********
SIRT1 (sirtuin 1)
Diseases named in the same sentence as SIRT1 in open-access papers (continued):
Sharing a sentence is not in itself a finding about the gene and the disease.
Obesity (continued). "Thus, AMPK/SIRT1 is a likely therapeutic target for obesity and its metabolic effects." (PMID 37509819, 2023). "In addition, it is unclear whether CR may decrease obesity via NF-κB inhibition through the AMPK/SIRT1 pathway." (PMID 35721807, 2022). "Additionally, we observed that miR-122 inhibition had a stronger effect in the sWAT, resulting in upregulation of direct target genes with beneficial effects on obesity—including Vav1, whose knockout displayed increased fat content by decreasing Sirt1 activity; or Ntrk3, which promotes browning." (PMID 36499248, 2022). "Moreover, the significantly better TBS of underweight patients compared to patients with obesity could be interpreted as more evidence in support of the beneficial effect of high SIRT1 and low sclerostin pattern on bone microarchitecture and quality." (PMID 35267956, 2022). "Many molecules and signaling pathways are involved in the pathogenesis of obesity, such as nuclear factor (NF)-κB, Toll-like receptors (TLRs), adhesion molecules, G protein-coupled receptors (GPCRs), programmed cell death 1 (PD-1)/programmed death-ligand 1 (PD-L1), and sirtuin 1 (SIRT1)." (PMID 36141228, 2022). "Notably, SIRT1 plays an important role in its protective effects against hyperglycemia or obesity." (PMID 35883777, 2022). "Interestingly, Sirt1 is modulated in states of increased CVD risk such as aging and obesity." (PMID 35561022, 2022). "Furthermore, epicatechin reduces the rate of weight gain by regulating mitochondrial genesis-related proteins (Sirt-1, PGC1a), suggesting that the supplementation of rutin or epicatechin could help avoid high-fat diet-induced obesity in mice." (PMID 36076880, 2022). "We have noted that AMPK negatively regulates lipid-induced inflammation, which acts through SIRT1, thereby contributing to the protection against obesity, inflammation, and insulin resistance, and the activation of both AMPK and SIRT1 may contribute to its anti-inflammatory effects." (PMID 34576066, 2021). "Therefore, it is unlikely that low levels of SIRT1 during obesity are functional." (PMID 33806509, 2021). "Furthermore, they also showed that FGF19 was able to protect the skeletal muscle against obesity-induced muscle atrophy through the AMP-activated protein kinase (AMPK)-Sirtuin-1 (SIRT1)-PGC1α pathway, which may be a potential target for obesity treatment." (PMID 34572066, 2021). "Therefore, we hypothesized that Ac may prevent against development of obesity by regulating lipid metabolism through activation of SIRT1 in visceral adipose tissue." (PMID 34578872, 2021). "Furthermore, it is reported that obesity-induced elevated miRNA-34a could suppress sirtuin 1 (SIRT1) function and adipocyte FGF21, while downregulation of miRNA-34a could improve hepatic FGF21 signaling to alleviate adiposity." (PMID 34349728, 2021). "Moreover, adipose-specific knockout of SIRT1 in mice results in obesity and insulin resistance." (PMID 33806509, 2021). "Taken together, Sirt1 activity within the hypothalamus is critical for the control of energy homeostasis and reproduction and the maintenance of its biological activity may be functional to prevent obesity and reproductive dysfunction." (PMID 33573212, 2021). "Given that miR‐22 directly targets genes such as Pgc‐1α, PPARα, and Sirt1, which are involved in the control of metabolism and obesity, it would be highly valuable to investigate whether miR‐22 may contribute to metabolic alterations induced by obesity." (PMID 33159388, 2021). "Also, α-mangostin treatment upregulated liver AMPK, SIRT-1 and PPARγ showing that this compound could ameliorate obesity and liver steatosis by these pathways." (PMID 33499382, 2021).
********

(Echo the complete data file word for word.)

SIRT1 (sirtuin 1)
Diseases named in the same sentence as SIRT1 in open-access papers (continued):
Sharing a sentence is not in itself a finding about the gene and the disease.
Obesity (continued). "Thus, AMPK/SIRT1 is a likely therapeutic target for obesity and its metabolic effects." (PMID 37509819, 2023). "In addition, it is unclear whether CR may decrease obesity via NF-κB inhibition through the AMPK/SIRT1 pathway." (PMID 35721807, 2022). "Additionally, we observed that miR-122 inhibition had a stronger effect in the sWAT, resulting in upregulation of direct target genes with beneficial effects on obesity—including Vav1, whose knockout displayed increased fat content by decreasing Sirt1 activity; or Ntrk3, which promotes browning." (PMID 36499248, 2022). "Moreover, the significantly better TBS of underweight patients compared to patients with obesity could be interpreted as more evidence in support of the beneficial effect of high SIRT1 and low sclerostin pattern on bone microarchitecture and quality." (PMID 35267956, 2022). "Many molecules and signaling pathways are involved in the pathogenesis of obesity, such as nuclear factor (NF)-κB, Toll-like receptors (TLRs), adhesion molecules, G protein-coupled receptors (GPCRs), programmed cell death 1 (PD-1)/programmed death-ligand 1 (PD-L1), and sirtuin 1 (SIRT1)." (PMID 36141228, 2022). "Notably, SIRT1 plays an important role in its protective effects against hyperglycemia or obesity." (PMID 35883777, 2022). "Interestingly, Sirt1 is modulated in states of increased CVD risk such as aging and obesity." (PMID 35561022, 2022). "Furthermore, epicatechin reduces the rate of weight gain by regulating mitochondrial genesis-related proteins (Sirt-1, PGC1a), suggesting that the supplementation of rutin or epicatechin could help avoid high-fat diet-induced obesity in mice." (PMID 36076880, 2022). "We have noted that AMPK negatively regulates lipid-induced inflammation, which acts through SIRT1, thereby contributing to the protection against obesity, inflammation, and insulin resistance, and the activation of both AMPK and SIRT1 may contribute to its anti-inflammatory effects." (PMID 34576066, 2021). "Therefore, it is unlikely that low levels of SIRT1 during obesity are functional." (PMID 33806509, 2021). "Furthermore, they also showed that FGF19 was able to protect the skeletal muscle against obesity-induced muscle atrophy through the AMP-activated protein kinase (AMPK)-Sirtuin-1 (SIRT1)-PGC1α pathway, which may be a potential target for obesity treatment." (PMID 34572066, 2021). "Therefore, we hypothesized that Ac may prevent against development of obesity by regulating lipid metabolism through activation of SIRT1 in visceral adipose tissue." (PMID 34578872, 2021). "Furthermore, it is reported that obesity-induced elevated miRNA-34a could suppress sirtuin 1 (SIRT1) function and adipocyte FGF21, while downregulation of miRNA-34a could improve hepatic FGF21 signaling to alleviate adiposity." (PMID 34349728, 2021). "Moreover, adipose-specific knockout of SIRT1 in mice results in obesity and insulin resistance." (PMID 33806509, 2021). "Taken together, Sirt1 activity within the hypothalamus is critical for the control of energy homeostasis and reproduction and the maintenance of its biological activity may be functional to prevent obesity and reproductive dysfunction." (PMID 33573212, 2021). "Given that miR‐22 directly targets genes such as Pgc‐1α, PPARα, and Sirt1, which are involved in the control of metabolism and obesity, it would be highly valuable to investigate whether miR‐22 may contribute to metabolic alterations induced by obesity." (PMID 33159388, 2021). "Also, α-mangostin treatment upregulated liver AMPK, SIRT-1 and PPARγ showing that this compound could ameliorate obesity and liver steatosis by these pathways." (PMID 33499382, 2021).